Dop / Directed by Sylvaine Strike / Barney Simon Theatre, Market Theatre, Newtown, Johannesburg
Relationships. Everyone has them. Even lonely people. Everyone struggles with them. Especially lonely people. And almost everyone fails to give them their due as the intricate, convoluted organisms that they are, struggling with shyness, insecurity, ignorance and shame as they struggle to get below the surface to where the real issues of any connection lie.
Alcohol has been both a means to temporarily lower the barriers to engaging with someone or to hide from the need to do so completely, so placing an examination of relationships and their complexities inside a bar is a smart mechanism, more or less guaranteeing that the building of some sort of bond between the characters. Limiting the number of characters to just two minimises dilution of the subject matter, creating a sort of case study that creates an intimacy in the theatre – the compact Barney Simon space is well-suited to this. And giving the characters overlapping but notably different backgrounds and perspectives means that there will be conflict, but there is also likely to be common ground.
Such is Retief Scholtz’ set-up for Dop (an Afrikaans word with three distinct meanings: an alcoholic drink; to consume an alcoholic drink; or to fail). His protagonists are Frank Venter (André Odendaal), an older man who feels that has plenty of reasons to drink, and hopefully to forget; and Tim (Wilhelm van der Walt), a gentle, warm-hearted barman who could use the guidance and care of a mentor, even if he doesn’t expect his odd customer to fill that role.
The action – well, the discussion; this is a dialogue and a debate, without much moving around – begins relatively slowly as the two men spar gently. Frank is course and blunt; Tim patient and professional. The former, who is celebrating his birthday, wants to work his way through a ritual that gives some sort of meaning to his predicament. The latter agrees to play his part in that ritual in return for some advice. Frank is Afrikaans. Tim speaks English (he’s South African by way of Australia) and his status as both the service provider and the younger individual in the conversation means that he assumes the burden of closing the language gap, even if his vocabulary and understanding is imperfect.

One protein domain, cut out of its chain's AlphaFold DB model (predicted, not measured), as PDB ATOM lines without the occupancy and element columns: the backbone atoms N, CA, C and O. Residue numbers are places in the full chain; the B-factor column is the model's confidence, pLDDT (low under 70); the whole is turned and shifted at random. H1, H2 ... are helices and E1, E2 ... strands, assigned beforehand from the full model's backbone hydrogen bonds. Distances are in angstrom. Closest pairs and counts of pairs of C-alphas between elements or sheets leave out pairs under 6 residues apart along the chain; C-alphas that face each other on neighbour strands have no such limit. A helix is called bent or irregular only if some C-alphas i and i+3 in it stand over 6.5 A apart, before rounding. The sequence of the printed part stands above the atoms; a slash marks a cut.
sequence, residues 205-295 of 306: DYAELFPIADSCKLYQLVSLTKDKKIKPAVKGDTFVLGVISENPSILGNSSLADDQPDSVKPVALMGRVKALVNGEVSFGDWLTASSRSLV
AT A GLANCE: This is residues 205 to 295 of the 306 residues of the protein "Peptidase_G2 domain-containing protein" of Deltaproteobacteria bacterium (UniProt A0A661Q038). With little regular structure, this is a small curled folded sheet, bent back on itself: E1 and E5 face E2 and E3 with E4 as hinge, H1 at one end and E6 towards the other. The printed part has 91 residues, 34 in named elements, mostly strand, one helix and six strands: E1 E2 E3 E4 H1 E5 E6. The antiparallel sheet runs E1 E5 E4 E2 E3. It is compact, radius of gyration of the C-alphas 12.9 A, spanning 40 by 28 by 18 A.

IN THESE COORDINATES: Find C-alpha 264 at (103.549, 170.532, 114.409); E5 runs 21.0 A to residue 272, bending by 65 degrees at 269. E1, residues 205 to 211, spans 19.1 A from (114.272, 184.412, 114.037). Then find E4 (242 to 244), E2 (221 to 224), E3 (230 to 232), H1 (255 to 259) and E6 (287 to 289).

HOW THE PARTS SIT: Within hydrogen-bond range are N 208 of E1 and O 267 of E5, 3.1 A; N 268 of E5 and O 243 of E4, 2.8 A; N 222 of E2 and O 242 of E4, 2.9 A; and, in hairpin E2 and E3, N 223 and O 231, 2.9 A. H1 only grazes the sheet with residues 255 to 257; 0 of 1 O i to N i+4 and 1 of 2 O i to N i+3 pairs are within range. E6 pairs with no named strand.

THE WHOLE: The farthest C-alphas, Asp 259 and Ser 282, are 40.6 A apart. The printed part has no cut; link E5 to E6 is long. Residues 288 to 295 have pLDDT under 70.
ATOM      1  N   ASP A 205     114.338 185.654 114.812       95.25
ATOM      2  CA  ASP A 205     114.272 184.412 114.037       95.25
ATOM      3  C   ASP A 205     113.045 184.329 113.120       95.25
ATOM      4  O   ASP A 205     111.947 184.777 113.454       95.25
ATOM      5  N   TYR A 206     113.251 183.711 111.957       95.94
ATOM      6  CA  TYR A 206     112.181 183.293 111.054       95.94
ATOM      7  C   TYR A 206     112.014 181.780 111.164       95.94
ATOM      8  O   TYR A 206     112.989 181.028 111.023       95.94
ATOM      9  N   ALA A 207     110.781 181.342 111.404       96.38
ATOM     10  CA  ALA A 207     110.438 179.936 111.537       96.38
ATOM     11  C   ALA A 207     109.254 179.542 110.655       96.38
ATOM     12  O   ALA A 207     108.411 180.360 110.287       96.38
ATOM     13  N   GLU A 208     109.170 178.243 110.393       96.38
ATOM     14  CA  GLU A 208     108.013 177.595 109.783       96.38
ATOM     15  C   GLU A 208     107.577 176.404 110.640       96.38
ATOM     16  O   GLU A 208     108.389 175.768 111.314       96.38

As the duo begin to more fully comprehend each other’s contexts, it becomes clear, via excellent writing interpreted with great skill, that communication is about far more than language or even words. Frank keeps drinking. Physically, he deteriorates. Tim continues to seek help, supporting his customer – and friend, after a fashion – and learning as much from Frank’s slowly divulged mistakes as from whatever wisdom can still be revealed through the miasma of inebriation.
Odendaal and Van der Walt both give extraordinary performances, with the former required by the script to give considerably more in a physical sense and doing so in a persuasive, incredibly nuanced way.
The precision of the presentation, the intensity of the emotion expressed and a number of distinctive stylistic features all point to Sylvaine Strike’s superb, firm direction, which takes what is otherwise two men talking for an hour and a half and – along with the humour, pathos and tempered despair in the script – makes it into something that moves, teaches, saddens and amuses, all at once, with a sprinkling of magic and memory.
If you can’t relate on some level to this heartbreaking, inspiring subject matter, it won’t be down to a lack of comprehension brought about by the mish-mash of Afrikaans and English spoken throughout. And the deficiency you identify will be one you want to remedy immediately.